The Wesselton carriage drove away with nurse and children, who turned wistfully back and saw the half-grown Maltese cats looking after them—perchance, knowing that they were to be abandoned.
For days after reaching the city, Carrie and Marion talked about their pets; wondered if they had any breakfast or supper, if they missed the girlish petting, if they remembered the play with ball and string, if they had really found the farm-houses, which were, in reality, a great way off, and if they would be warm when the winter came. They realized how deeply they missed the kittens, who had followed them like little dogs, who had slept in their laps in the sunshine, and nestled in their necks when all frolicked on the grass.
Hiram did not go to the country as soon as was expected. There were many matters to be attended to before the city house was in good order, and Hiram was useful everywhere. At last, about the middle of December, there came time for him to go to the summer home, to see if all was safe as when he left it, and, incidentally, to see if the cats were still there.
" Look for Jingo," said the children, " but especially for Baby. She must have cried so hard, poor thing."
Hiram reached the place, found the furniture uninjured, and then looked about for the pets. Of course, he did not much expect to find them. There was not a living person about, the snow was on the ground. He called " Jingo ! " but received no answer. The cat had died of cold and hunger, probably, or had wandered far away, possibly still suffering, but more likely dead.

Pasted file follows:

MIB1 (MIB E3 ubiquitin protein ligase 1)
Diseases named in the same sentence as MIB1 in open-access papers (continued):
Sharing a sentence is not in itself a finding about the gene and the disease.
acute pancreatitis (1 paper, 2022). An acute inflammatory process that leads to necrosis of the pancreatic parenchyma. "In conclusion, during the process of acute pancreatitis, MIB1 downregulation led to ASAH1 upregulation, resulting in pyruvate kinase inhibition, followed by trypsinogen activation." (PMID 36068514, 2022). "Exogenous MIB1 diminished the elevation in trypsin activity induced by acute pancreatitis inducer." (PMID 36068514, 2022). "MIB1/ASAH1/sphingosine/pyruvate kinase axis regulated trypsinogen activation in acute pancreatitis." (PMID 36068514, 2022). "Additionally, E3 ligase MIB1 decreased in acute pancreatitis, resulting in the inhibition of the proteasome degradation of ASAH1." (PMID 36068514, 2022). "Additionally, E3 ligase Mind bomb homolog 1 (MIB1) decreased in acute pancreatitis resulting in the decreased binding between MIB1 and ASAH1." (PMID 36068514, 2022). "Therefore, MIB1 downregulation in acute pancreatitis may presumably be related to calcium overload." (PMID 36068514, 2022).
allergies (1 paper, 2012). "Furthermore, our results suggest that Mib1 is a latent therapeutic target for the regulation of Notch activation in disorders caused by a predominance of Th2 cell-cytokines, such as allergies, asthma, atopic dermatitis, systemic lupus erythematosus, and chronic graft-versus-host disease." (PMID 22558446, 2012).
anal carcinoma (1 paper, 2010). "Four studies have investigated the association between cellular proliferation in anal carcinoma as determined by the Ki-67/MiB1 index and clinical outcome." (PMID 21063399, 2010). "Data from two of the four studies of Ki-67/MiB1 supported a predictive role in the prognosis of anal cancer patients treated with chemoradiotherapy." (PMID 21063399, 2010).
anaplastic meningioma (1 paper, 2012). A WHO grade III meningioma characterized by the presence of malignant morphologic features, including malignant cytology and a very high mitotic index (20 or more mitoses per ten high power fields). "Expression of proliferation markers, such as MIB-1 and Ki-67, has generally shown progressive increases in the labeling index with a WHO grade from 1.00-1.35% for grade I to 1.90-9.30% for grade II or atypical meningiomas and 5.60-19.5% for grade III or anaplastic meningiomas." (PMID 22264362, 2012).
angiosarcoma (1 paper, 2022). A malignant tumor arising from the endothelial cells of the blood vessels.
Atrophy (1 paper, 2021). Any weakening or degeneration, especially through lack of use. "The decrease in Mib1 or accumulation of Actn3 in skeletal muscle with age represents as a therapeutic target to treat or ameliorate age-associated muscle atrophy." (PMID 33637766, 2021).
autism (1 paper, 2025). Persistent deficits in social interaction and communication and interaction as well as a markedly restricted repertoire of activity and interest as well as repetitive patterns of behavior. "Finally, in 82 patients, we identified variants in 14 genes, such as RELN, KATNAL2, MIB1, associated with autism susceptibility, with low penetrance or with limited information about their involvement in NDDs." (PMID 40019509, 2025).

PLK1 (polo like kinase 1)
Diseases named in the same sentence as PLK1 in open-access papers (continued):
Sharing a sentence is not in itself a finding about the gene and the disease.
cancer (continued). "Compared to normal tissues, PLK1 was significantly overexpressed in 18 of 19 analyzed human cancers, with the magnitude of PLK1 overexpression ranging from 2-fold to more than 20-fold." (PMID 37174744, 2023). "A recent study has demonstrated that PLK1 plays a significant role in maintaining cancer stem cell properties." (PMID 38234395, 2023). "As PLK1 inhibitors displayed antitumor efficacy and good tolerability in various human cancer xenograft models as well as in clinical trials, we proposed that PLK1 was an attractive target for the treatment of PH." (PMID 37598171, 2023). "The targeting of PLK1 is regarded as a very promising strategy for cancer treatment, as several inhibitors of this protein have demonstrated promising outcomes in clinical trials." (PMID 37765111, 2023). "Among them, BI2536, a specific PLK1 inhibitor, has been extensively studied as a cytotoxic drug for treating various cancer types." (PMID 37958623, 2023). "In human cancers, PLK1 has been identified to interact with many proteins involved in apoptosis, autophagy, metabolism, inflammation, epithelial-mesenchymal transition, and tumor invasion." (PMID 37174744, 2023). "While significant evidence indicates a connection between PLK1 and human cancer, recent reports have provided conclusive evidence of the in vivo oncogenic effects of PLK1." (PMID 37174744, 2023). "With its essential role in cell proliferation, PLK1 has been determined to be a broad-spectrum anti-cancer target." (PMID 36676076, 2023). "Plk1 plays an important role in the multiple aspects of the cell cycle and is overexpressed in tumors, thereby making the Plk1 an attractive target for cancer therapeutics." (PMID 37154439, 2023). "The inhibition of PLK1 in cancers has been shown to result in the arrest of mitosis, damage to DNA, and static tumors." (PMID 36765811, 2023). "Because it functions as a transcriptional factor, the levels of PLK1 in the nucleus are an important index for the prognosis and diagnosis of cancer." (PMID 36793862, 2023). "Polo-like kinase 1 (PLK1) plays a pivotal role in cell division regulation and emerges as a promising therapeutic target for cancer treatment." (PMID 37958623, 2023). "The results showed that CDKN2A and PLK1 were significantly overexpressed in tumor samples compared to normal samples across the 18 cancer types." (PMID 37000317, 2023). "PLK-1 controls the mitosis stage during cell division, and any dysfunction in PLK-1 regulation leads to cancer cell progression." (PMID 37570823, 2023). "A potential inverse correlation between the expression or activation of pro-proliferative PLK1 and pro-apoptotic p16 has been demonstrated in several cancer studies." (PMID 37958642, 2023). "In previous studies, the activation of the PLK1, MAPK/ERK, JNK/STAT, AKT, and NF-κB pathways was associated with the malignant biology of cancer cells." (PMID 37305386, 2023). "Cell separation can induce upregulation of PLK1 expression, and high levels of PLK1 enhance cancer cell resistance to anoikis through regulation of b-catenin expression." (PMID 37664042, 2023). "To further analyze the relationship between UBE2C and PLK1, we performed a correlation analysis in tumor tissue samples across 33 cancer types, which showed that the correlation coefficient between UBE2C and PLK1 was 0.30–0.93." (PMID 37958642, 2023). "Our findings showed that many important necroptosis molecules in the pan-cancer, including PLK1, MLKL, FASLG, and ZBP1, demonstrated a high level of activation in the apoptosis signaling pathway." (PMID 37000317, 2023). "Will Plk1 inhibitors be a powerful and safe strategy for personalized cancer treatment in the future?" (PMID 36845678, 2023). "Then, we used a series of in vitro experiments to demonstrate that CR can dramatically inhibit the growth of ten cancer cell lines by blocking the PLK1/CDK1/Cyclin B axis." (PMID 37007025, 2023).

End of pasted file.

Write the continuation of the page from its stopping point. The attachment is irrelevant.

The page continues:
Then Hiram called " Baby ! " and thought, under the edge of the shed floor, he heard a faint cry. He got down on his knees and looked. Baby saw him, and attempted to crawl out. At her side lay four little dead kittens, nearly famished before birth, and dead afterward from starvation. " Baby ! Baby ! " said the man, with a tremor in his voice, " here is food for you! " for he had not forgotten to bring some, thinking there was _a slight possibility that he might need it.
The poor, gaunt creature crawled out, almost too faint to lick his hand, and quite too weak to eat the food which he had brought. He took her in his arms, folded his coat about her, and tried to warm her back to life. It was too late. The neglected thing tried to crawl into his vest, as if longing for the affection she used to receive. Then she seemed to have a slight convulsion, as though the seeing of a friend was too great a strain upon an already weakened heart, stretched out the skeleton paws, mewed faintly, as if in pain, and died. Hiram buried Baby and.
her four kittens, and took back the mournful news to Mrs. Wesselton and the children. Carrie and Marion cried as though their hearts would break. Mrs. Wesselton was sorry for the children, and astonished, because she thought, with thousands of others, that cats could live somehow, despite starvation and freezing, or, indeed, like so many others, 'when leaving city homes for the country or country homes for the city, she did not give much thought -to poor dumb creatures. She regretted her cruelty to Jingo and Baby and their kittens as long as she lived.